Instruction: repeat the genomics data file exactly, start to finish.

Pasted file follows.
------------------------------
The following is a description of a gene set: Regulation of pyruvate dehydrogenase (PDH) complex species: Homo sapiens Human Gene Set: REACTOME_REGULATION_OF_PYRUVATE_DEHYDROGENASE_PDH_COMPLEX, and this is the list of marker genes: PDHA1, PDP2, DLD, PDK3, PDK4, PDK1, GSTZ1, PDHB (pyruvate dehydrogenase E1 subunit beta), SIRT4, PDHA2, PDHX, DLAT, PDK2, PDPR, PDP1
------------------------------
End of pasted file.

The following is a description of a gene set: Regulation of pyruvate dehydrogenase (PDH) complex species: Homo sapiens Human Gene Set: REACTOME_REGULATION_OF_PYRUVATE_DEHYDROGENASE_PDH_COMPLEX, and this is the list of marker genes: PDHA1, PDP2, DLD, PDK3, PDK4, PDK1, GSTZ1, PDHB (pyruvate dehydrogenase E1 subunit beta), SIRT4, PDHA2, PDHX, DLAT, PDK2, PDPR, PDP1